The Top Master In Management Programs In The United States

The MBA is the top graduate business degree in the United States. In Europe, the preferred degree has long been the Master in Management. But U.S. B-schools are coming around to the appeal of the latter program — a shorter, cheaper alternative with younger cohorts of students.

“It’s just a matter of time and not really knowing what these programs are,” says Evelyn Williams, founding academic director of the Master of Science in Management program and teaching professor of management at Georgetown University’s McDonough School of Business. “I do think that we are still just getting the message out. One is on the supply side, with parents in particular and students not understanding what they are.”

“And then there is awareness on the company side. Companies and organizations have not heard of them in the U.S.”


Georgetown’s Evelyn Williams: The Master in Management “is a multiplier of their trajectory early on in their career. To add value from day one — that is what employers are expecting”

The MBA is and will remain the flagship graduate degree at most business schools in the United States. But as priorities shift and students look for a faster bridge to the world of work, U.S. B-schools are finding that MiMs, rather than competing with MBAs, are filling a needed niche by allowing some students to immediately enhance their qualifications post-undergrad, rather than enter the workforce first and return to school down the road.

U.S. MiMs are still under-appreciated: Data from the Graduate Management Admission Council are inconclusive as to whether the degree is having a moment (see table below), and the only major ranking of MiM programs remains highly Euro-centric. But observers of graduate business education trends agree that MiMs are primed to grow in importance in the U.S. as companies do away with rotational programs for humanities majors and want people who can hit the ground running, contributing quickly in the job. MiMs may well be the least developed specialty master’s market in the U.S. with the most growth potential, if schools can educate employers and prospective students about the value of the degree and the training.

Poets&Quants has compiled a list of 33 Master in Management programs at 29 B-schools in the United States, ranging widely in cost, mode of delivery, admission requirements, and class composition. (See page 3 for a complete list.) Some, like the programs at Florida Warrington College of Business and Fordham Gabelli School of Business, can be done fully online or in-person; some, like the MiMs at Texas-Dallas Jindal School of Management and George Washington School of Business, can be done in blended fashion. A few — like the Illinois Gies College of Business’ iMSM, Michigan State Broad College of Business’ Online MS in Management, Strategy & Leadership, and Northeastern D’Amore-McKim School of Business’ Master of Science in Management, are entirely online. And two — at Chicago Booth School of Business and Emory Goizueta Business School — are brand new, having been announced just this summer.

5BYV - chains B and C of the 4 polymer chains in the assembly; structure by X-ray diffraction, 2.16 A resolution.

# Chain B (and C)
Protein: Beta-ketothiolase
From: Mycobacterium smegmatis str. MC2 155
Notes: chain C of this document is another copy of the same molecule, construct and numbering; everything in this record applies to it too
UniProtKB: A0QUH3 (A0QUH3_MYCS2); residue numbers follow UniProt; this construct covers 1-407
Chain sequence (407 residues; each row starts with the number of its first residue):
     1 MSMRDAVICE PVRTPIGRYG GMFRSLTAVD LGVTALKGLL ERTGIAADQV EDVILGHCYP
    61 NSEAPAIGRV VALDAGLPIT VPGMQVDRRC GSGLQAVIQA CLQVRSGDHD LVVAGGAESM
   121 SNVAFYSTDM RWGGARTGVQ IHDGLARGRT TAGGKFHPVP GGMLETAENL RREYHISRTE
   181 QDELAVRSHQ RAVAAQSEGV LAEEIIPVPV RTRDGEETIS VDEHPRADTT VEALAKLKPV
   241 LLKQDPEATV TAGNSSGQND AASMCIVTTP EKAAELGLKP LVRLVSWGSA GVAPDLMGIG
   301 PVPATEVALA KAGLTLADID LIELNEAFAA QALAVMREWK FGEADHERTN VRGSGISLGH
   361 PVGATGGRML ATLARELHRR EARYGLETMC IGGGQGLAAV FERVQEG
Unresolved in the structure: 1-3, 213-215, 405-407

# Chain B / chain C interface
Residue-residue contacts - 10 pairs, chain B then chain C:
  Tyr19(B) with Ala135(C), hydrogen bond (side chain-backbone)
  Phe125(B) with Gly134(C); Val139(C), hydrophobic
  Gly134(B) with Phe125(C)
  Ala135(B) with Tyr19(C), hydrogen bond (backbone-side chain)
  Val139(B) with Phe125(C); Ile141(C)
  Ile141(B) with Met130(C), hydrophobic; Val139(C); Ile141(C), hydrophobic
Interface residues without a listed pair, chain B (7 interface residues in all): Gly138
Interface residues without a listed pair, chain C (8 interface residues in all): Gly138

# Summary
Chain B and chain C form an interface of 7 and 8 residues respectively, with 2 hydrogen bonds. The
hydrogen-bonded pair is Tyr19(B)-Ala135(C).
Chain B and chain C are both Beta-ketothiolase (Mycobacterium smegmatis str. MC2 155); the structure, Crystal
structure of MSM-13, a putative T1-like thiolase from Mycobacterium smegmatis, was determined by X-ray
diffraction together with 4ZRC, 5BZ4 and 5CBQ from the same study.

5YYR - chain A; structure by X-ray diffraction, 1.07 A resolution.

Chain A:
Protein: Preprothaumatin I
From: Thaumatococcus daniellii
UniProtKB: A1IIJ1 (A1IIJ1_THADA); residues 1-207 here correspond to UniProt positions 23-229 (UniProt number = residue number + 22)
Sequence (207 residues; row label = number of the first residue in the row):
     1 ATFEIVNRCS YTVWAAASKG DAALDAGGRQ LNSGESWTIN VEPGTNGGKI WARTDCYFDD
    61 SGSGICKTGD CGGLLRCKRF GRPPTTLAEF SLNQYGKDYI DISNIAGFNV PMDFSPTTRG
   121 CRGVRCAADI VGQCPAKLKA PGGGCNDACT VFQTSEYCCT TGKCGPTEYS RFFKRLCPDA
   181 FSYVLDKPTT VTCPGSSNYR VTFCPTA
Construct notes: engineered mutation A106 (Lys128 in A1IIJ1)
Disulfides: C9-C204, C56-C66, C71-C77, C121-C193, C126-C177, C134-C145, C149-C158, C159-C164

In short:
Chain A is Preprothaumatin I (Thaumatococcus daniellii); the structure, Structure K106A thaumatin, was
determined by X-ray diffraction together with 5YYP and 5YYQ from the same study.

Program cost ranges widely, with tuition anywhere from $11,520 at Illinois Gies’ online iMSM to $138,640 for Stanford Graduate School of Business’ MSx program. Across the top 32 programs, the average tuition cost is just shy of $56,000.

Source: GMAC


For students, a big appeal of MiM programs is in admissions. Even when they have entrance exam requirements, class score averages are much lower than typical MBA programs; for example, the Graduate Management Admission Test average for the most recent MS in Management Science class at Texas-Dallas Jindal is 610. That same school’s MBA class average in 2022 was 689.

MiM admissions teams also look favorably on students with little or no work experience; this, plus the programs’ short duration — most are 9 to 12 months long— also appeals to a sector of the population long targeted by MBA programs (with mixed success): women. Of 21 U.S. programs that have publicly reported their class percentages of women, the average is just under 48%; 11 schools have 50% or more women in their MiMs. Leading all programs is Duke Fuqua’s Master of Management Studies: Duke Kunshan University, with 64% women; small Lehigh University College of Business is close behind at 63%.

Georgetown McDonough’s Master of Science in Management program has 51% women in its latest class; the program is designed to appeal to them, Evelyn Williams says, and to under-represented minorities, as well.

“We focus on the demographics,” says Williams, who has now been involved in designing MiM courses at two universities, including Wake Forest. “From day one, we focused on over 50% of women, pre-experience. There is no excuse not to go after a lot of women and under-represented groups. Thirty-nine percent of the latest class is African-American or Latino — 41% if you include Asian-Americans.

“These new programs serve as a bridge program for first-generation students who can’t find a way to bridge into white-collar work. That was intentional. Composition is huge. The old rule that ‘Oh well the women don’t apply’ is old and outdated. Parity is important. We have had to work to get more men in the program.”

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